Around the Loop: Three Things AEW Can Do to Save “Rampage”

Television ratings for All Elite Wrestling’s Friday show, Rampage, are in decline. On Friday, December 2, 2022, Rampage finished beneath the top 50 shows on cable, pulling in an average of 361,000 viewers. That number represents the lowest rating in the show’s history. While the show went up against professional football, a hockey game, and some PAC-12 ball, that’s an alarmingly low pull for an AEW program.

In the cutthroat world of television, where series are yanked from the air after one episode, can Rampage be saved? Is keeping Rampage alive worth the effort?

There is nowhere else to place the blame for Rampage‘s floundering performance than at the feet of AEW founder and president Tony Khan. Khan, who is the head of creative for both AEW and the Ring of Honor promotion, addressed the situation on a media call preceding the ROH pay-per-view, Final Battle, on Wednesday.

“I definitely am looking to put strong matches on Rampage,” Khan said. “I think we’ll have a big card this week and, you know, with depth of the roster, I think now, it’s time for me to really put all hands on deck to put the strongest shows I can on Friday.”

Khan immediately made good on that comment, booking a Rampage match between Jon Moxley, who is arguably the face of the company, against fan favorite Konosuke Takeshita. That match shrieks with visions of beautiful wrestling violence, but it’s only for one episode. That’s not enough.

In order to remain alive and relevant, Rampage needs three things: a star, a story, and a swerve.

The Star

“You know,” Khan said Wednesday about Rampage, “there’s people that have drawn in those spots and we’ll look at the people that haven’t necessarily drawn that much in those spots and what can I do to help those people. On the other hand, probably, what can I do to put the show in the best position utilizing people that have a history of drawing well on that show.”

CM Punk’s arrival in AEW happened on the Rampage that aired August 21, 2021. That show was the highest-rated Rampage to date, with approximately 1,129,000 viewers tuning in. Wrestling fans had been dreaming about Punk’s return since his ignominious departure from WWE some years earlier. Recent events have practically ensured that Punk is out of the AEW equation.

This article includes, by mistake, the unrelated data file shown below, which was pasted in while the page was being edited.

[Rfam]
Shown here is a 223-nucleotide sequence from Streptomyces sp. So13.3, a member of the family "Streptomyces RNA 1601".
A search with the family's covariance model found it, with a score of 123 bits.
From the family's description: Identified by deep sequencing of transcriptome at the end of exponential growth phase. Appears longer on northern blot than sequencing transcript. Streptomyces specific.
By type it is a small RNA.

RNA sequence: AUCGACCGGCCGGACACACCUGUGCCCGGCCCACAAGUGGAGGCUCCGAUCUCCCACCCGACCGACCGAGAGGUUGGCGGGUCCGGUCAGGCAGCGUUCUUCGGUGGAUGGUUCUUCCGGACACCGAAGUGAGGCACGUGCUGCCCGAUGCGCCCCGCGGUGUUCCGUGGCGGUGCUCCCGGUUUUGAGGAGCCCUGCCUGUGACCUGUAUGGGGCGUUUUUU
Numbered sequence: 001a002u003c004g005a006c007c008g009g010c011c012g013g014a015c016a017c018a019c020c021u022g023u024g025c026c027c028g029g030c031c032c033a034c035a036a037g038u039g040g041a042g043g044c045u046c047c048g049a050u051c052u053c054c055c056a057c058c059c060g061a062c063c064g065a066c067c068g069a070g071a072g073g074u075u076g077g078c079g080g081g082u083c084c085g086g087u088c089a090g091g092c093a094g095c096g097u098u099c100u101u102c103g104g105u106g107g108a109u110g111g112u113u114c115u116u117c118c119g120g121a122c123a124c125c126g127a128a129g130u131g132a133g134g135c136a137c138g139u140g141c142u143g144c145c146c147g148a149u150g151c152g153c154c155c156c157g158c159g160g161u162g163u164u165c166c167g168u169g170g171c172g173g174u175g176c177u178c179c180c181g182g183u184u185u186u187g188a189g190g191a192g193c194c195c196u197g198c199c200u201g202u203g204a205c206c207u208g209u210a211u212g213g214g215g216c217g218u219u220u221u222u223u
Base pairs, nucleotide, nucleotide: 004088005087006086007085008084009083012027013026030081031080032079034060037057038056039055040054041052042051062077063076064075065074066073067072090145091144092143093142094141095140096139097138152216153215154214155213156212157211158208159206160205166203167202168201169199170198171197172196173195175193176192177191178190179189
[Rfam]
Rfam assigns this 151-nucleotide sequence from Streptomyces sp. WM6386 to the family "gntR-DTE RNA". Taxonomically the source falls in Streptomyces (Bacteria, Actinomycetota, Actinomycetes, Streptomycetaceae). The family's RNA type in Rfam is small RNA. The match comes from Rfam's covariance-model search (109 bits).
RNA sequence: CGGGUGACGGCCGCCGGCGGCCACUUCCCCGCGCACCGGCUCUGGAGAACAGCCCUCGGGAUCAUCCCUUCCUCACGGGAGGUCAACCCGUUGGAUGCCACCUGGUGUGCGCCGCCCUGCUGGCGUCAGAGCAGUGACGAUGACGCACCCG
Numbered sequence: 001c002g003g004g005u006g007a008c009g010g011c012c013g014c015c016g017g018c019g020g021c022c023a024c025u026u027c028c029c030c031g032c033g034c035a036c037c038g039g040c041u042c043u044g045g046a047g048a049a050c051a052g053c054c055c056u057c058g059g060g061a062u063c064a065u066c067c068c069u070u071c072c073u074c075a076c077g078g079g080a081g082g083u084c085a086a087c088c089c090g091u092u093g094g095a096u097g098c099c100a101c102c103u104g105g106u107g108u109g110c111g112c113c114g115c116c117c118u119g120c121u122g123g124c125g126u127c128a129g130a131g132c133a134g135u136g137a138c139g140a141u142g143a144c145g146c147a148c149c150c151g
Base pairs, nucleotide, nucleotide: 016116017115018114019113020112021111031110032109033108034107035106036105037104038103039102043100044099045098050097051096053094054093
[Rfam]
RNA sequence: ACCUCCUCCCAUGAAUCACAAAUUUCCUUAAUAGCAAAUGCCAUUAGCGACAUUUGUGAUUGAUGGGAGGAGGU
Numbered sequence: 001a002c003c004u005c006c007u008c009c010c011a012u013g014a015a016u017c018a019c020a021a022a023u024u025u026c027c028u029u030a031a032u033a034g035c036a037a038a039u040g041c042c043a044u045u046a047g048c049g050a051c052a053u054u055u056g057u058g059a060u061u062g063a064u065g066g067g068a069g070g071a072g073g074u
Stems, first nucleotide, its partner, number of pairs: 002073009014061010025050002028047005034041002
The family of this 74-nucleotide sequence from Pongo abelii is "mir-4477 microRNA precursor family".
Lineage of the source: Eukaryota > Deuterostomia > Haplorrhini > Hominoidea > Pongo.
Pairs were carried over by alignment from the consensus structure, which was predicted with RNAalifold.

AEW’s roster is nothing short of ginormous. With a plethora of workers and only so many quarter-hours to go around, it’s no wonder some fan favorites aren’t featured every week on AEW’s flagship show, Dynamite. Ideally, Rampage should be a place for those wrestlers to perform in front of a wider audience. But there must be an anchor, someone fans love who can only be seen on Rampage.

Current All-Atlantic Champion Orange Cassidy is the logical choice for that responsibility. With his laconic gimmick and ever-present sunglasses, Cassidy is a star, capable of carrying a show on his shoulders. The same can be said for the evil trio, House of Black. Their compelling appearance and quiet demands for fan fealty could hold Rampage viewers rapt with surprise entrances and arcane promos. As far as the women’s division, Kris Statlander would be an excellent addition to a full-time Rampage roster when she returns from the disabled list. Her in-ring work was becoming both smoother and more aggressive before she got injured.